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Object Directories

As already noted in the discussion of the OBJECT_NAME header part, the Windows 2000 object manager keeps individual objects in a tree of OBJECT_DIRECTORY structures, also known as "directory objects." An OBJECT_DIRECTORY is just another fancy type of object, with an ordinary OBJECT_HEADER and everything a real object needs. The Windows 2000 object directory management is quite tricky. As Listing 7 shows, the OBJECT_DIRECTORY is basically a hash table with 37 entries. This unusual size has probably been chosen because it is a prime number. Each table entry can hold a pointer to an OBJECT_DIRECTORY_ENTRY whose Object member refers to an object. When a new object is created, the object manager computes a hash value in the range zero to 36 from the object name and creates an OBJECT_DIRECTORY_ENTRY. If the target slot of the hash table is empty, this slot is set up to point to the new directory entry. If the slot is already in use, the new entry is inserted into a singly linked list of entries originating from the target slot, using the NextEntry members of the involved OBJECT_DIRECTORY_ENTRY structures. To represent hierarchical object relationships, object directories can be nested in a straightforward way by simply adding an OBJECT_DIRECTORY_ENTRY with an Object member that points to a subordinate directory object.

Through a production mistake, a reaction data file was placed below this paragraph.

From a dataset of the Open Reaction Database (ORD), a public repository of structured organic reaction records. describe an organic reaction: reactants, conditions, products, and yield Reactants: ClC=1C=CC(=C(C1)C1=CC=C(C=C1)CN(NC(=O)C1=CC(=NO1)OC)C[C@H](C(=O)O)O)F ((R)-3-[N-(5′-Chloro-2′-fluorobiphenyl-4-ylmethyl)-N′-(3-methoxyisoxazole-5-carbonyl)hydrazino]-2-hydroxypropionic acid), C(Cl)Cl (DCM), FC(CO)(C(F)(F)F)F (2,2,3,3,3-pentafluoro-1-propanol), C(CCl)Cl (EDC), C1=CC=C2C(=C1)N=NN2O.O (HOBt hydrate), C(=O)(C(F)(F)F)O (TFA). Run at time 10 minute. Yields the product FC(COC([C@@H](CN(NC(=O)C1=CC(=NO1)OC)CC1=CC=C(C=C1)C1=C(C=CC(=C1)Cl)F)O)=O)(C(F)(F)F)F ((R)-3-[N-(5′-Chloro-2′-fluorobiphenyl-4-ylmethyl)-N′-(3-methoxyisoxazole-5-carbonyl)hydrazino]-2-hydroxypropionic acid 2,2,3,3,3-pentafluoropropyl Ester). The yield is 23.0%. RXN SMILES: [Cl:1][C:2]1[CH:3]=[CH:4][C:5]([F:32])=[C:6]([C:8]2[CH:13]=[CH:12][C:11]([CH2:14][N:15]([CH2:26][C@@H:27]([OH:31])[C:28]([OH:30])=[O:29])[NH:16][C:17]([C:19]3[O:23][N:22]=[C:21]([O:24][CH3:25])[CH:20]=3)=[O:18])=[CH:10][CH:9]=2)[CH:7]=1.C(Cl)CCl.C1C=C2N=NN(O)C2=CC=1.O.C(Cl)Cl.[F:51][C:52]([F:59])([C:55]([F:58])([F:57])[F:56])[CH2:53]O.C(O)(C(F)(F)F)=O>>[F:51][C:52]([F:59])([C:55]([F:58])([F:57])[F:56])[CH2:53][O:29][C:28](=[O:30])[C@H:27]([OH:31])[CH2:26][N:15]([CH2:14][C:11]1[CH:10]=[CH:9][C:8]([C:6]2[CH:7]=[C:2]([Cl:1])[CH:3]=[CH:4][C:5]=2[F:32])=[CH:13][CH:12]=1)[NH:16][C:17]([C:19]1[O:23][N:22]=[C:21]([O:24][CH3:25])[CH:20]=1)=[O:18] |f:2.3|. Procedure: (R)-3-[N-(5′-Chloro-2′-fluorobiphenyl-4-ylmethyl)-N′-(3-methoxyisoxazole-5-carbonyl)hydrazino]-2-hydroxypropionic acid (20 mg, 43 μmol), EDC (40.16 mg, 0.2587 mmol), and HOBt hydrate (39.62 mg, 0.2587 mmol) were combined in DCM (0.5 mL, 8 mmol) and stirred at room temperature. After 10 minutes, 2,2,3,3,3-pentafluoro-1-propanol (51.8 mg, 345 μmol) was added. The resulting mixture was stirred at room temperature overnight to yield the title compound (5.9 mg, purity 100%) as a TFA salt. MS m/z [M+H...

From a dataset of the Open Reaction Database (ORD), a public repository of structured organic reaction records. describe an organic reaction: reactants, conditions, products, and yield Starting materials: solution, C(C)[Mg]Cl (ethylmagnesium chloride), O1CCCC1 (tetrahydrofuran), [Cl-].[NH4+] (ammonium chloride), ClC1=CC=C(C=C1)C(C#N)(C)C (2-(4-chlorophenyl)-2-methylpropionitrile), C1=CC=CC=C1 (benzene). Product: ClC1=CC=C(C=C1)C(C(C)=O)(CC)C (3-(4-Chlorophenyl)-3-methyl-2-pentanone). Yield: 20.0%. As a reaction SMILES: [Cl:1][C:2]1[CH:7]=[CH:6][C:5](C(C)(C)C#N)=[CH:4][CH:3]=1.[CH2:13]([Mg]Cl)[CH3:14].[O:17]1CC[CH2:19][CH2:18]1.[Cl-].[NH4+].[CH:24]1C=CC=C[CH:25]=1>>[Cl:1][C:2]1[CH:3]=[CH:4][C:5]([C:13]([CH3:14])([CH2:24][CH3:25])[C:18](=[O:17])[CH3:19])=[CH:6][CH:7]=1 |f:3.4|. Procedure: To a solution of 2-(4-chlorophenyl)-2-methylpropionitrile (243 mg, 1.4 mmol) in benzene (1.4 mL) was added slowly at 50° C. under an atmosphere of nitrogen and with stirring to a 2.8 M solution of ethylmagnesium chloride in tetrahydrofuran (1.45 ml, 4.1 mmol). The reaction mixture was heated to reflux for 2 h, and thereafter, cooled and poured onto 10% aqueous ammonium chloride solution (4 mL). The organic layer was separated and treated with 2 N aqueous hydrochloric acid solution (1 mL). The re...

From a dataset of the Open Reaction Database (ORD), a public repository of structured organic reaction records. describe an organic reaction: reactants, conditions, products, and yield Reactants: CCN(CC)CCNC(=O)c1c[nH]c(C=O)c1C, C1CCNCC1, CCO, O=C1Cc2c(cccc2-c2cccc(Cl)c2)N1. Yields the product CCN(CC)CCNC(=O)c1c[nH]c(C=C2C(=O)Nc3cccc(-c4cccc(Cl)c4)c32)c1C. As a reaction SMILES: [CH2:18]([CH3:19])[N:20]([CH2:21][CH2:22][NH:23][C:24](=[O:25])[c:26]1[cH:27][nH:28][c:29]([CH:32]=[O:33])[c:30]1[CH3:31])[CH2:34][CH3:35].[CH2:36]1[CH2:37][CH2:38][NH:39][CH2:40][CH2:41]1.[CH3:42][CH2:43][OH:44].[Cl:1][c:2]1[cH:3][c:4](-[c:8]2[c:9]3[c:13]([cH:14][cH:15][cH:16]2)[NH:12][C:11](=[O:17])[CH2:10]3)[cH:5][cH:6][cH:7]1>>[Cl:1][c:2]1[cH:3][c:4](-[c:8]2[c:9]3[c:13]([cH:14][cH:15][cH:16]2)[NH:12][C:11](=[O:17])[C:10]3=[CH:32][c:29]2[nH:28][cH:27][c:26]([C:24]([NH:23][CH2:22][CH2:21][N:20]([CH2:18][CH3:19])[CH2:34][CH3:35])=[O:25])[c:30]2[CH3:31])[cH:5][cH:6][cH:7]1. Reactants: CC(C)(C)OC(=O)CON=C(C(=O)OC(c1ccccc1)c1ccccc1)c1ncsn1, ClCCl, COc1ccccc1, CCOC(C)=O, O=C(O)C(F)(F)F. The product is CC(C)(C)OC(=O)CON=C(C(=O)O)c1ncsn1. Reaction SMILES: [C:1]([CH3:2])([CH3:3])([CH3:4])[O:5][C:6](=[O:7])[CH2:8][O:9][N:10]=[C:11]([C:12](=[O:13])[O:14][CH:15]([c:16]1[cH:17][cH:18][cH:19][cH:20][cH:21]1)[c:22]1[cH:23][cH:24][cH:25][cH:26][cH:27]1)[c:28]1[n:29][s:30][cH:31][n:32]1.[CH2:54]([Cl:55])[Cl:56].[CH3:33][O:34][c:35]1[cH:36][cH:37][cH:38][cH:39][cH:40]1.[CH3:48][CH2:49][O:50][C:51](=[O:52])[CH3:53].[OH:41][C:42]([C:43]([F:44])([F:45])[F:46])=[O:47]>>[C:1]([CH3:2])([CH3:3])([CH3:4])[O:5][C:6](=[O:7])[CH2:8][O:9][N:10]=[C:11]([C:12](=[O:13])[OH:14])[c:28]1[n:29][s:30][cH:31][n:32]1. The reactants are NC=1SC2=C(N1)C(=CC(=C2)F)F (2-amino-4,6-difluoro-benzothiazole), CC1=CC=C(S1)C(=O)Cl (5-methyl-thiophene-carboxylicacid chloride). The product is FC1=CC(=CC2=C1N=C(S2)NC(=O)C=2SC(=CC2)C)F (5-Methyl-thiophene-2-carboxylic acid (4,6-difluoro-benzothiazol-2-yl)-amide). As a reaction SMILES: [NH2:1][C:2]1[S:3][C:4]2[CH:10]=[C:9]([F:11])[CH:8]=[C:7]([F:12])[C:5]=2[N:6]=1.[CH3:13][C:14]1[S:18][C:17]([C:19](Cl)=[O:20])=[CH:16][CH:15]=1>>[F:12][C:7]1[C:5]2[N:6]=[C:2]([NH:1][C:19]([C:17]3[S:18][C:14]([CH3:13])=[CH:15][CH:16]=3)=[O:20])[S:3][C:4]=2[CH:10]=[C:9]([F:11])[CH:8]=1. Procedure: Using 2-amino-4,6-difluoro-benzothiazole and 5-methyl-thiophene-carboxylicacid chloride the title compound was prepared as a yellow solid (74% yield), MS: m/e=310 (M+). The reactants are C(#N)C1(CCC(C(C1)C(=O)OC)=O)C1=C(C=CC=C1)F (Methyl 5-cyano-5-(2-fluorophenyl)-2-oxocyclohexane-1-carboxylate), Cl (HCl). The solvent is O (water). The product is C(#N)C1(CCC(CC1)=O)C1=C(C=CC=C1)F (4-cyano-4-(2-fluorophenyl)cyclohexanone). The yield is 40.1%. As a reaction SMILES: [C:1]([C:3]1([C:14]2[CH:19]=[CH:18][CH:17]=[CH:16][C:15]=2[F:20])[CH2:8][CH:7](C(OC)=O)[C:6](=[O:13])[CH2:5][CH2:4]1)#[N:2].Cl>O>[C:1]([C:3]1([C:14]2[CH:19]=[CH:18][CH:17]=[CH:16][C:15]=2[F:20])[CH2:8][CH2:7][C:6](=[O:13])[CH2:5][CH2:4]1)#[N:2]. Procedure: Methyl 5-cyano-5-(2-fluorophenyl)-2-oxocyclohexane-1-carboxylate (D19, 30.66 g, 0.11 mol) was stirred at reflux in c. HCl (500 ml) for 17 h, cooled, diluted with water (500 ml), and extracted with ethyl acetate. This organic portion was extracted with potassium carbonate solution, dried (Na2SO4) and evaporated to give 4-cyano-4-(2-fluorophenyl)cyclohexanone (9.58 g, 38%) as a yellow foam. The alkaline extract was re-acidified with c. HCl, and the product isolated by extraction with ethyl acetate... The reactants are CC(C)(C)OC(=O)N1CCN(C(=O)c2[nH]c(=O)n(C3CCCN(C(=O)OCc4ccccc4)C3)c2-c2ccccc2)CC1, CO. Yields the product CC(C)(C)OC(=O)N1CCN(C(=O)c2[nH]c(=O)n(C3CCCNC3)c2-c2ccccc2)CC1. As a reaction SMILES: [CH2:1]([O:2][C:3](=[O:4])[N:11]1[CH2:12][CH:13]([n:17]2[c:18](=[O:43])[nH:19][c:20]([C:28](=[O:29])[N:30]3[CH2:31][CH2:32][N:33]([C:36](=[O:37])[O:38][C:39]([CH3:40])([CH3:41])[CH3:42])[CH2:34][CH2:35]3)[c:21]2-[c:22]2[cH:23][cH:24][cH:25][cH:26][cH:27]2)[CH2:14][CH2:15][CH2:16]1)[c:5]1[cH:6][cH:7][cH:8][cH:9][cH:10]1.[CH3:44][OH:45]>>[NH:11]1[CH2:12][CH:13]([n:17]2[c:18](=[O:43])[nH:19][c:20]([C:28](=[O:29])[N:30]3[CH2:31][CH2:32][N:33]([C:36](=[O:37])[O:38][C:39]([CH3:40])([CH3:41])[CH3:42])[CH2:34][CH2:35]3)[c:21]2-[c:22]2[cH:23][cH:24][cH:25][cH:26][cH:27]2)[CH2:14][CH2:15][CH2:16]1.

Listing 7 The OBJECT_DIRECTORY and OBJECT_DIRECTORY_ENTRY structures

typedef struct _OBJECT_DIRECTORY_ENTRY
    {
/*000*/ struct _OBJECT_DIRECTORY_ENTRY *NextEntry;
/*004*/ POBJECT             Object;
/*008*/ }
    OBJECT_DIRECTORY_ENTRY,
   * POBJECT_DIRECTORY_ENTRY,
  **PPOBJECT_DIRECTORY_ENTRY;

// -----------------------------------------------------------------

#define OBJECT_HASH_TABLE_SIZE 37

typedef struct _OBJECT_DIRECTORY
    {
/*000*/ POBJECT_DIRECTORY_ENTRY HashTable [OBJECT_HASH_TABLE_SIZE];
/*094*/ POBJECT_DIRECTORY_ENTRY CurrentEntry;
/*098*/ BOOLEAN         CurrentEntryValid;
/*099*/ BYTE          Reserved1;
/*09A*/ WORD          Reserved2;
/*09C*/ DWORD          Reserved3;
/*0A0*/ }
    OBJECT_DIRECTORY,
   * POBJECT_DIRECTORY,
  **PPOBJECT_DIRECTORY;

To optimize the access to frequently used objects, the object manager applies a simple MRU (most recently used) algorithm. Whenever an object has successfully been retrieved, it is put in front of the linked list of entries that are assigned to the same hash table slot. Moreover, a pointer to the updated list is kept in the CurrentEntry member of the OBJECT_DIRECTORY. The CurrentEntryValid flag indicates whether the CurrentEntry pointer is valid. Access to the system's global object directory is synchronized by means of an ERESOURCE lock called ObpRootDirectoryMutex. This lock is neither documented nor exported.

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